Seckau Abbey was endowed in 1140 by Augustinian canons. An already existing community in Sankt Marein bei Knittelfeld was moved to Seckau in 1142. At the request of Archbishop Konrad I of Salzburg, Pope Innocent II instituted the founding of the congregation and the transfer to Seckau on 12 March 1143. The abbey church, a Romanesque basilica, was built from 1143 to 1164.
According to an old custom, the canons founded a double monastery. The women's chorus likely came to the abbey no later than 1150 from Salzburg, mentioned in a deed of the Noble Burchard of Mureck in 1150.
This establishment was dissolved in 1782. In 1883 the monastery was resettled by Benedictines from Beuron Archabbey, who had had to leave Germany because of the Kulturkampf. In 1940 the monks were evicted by the Gestapo and the buildings were confiscated. In 1945 the monks were able to return.
The abbey maintains a secondary school (Gymnasium) and carries out the duties of the pastoral care belonging to a parish.
The abbey church, a Romanesque basilica, was built between 1143 and 1164. For centuries it was the place of burial of the Inner Austrian line of the Habsburgs.References:
The Cloth Hall in Kraków dates to the Renaissance and is one of the city's most recognizable icons. It is the central feature of the main market square in the Kraków Old Town (listed as a UNESCO World Heritage Site since 1978).
The hall was once a major centre of international trade. Traveling merchants met there to discuss business and to barter. During its golden age in the 15th century, the hall was the source of a variety of exotic imports from the east – spices, silk, leather and wax – while Kraków itself exported textiles, lead, and salt from the Wieliczka Salt Mine.
Kraków was Poland's capital city and was among the largest cities in Europe already from before the time of the Renaissance. However, its decline started with the move of the capital to Warsaw in the very end of the 16th century. The city's decline was hastened by wars and politics leading to the Partitions of Poland at the end of the 18th century. By the time of the architectural restoration proposed for the cloth hall in 1870 under Austrian rule, much of the historic city center was decrepit. A change in political and economic fortunes for the Kingdom of Galicia and Lodomeria ushered in a revival due to newly established Legislative Assembly or Sejm of the Land. The successful renovation of the Cloth Hall, based on design by Tomasz Pryliński and supervised by Mayor Mikołaj Zyblikiewicz, Sejm Marshal, was one of the most notable achievements of this period.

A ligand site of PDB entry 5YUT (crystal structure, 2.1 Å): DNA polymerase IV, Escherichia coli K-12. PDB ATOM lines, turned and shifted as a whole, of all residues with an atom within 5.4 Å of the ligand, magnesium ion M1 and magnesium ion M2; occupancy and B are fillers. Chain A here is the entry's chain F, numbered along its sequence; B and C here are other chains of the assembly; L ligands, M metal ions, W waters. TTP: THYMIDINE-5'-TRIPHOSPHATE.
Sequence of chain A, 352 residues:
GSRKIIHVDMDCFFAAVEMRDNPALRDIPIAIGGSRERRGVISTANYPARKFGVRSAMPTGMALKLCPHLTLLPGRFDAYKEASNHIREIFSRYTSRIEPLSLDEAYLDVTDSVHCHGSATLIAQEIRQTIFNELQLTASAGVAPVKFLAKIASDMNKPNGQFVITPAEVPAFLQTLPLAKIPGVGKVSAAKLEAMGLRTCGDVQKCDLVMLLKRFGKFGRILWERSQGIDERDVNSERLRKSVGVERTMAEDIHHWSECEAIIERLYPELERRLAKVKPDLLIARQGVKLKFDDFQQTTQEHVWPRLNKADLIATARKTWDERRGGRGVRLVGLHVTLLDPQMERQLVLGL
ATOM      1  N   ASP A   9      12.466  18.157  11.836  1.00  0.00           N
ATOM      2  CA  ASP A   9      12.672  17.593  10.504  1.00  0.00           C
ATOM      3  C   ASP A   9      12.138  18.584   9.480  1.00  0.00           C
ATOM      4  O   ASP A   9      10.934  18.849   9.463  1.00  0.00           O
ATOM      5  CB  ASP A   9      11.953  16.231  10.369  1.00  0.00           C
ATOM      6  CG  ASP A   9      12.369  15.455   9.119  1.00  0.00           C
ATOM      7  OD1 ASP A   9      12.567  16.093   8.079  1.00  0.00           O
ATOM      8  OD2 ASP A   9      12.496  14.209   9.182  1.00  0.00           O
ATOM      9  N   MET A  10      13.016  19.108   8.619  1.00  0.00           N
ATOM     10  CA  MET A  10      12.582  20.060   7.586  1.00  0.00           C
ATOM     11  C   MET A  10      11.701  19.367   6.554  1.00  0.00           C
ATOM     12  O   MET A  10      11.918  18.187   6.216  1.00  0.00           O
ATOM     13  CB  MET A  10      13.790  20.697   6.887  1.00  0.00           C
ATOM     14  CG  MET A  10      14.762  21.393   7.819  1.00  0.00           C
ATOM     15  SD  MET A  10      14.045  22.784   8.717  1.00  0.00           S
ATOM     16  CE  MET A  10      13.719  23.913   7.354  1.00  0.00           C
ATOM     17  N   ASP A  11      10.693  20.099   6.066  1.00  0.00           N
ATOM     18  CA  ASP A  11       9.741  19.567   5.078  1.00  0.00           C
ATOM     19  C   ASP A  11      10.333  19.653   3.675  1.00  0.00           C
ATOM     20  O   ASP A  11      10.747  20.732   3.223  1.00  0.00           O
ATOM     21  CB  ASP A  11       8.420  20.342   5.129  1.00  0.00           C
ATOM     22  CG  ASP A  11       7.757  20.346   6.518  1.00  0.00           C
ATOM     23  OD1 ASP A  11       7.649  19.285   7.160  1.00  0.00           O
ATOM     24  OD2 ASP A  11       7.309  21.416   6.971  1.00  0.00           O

The hall has hosted many distinguished guests over the centuries and is still used to entertain monarchs and dignitaries, such as Charles, Prince of Wales and Emperor Akihito of Japan, who was welcomed here in 2002. In the past, balls were held here, most notably after Prince Józef Poniatowski had briefly liberated the city from the Austrians in 1809. Aside from its history and cultural value, the hall still is still used as a center of commerce.
On the upper floor of the hall is the Sukiennice Museum division of the National Museum, Kraków. It holds the largest permanent exhibit of the 19th-century Polish painting and sculpture, in four grand exhibition halls arranged by historical period and the theme extending into an entire artistic epoch. The museum was upgraded in 2010 with new technical equipment, storerooms, service spaces as well as improved thematic layout for the display.
The Gallery of 19th-Century Polish Art was a major cultural venue from the moment it opened on October 7, 1879. It features late Baroque, Rococo, and Classicist 18th-century portraits and battle scenes by Polish and foreign pre-Romantics.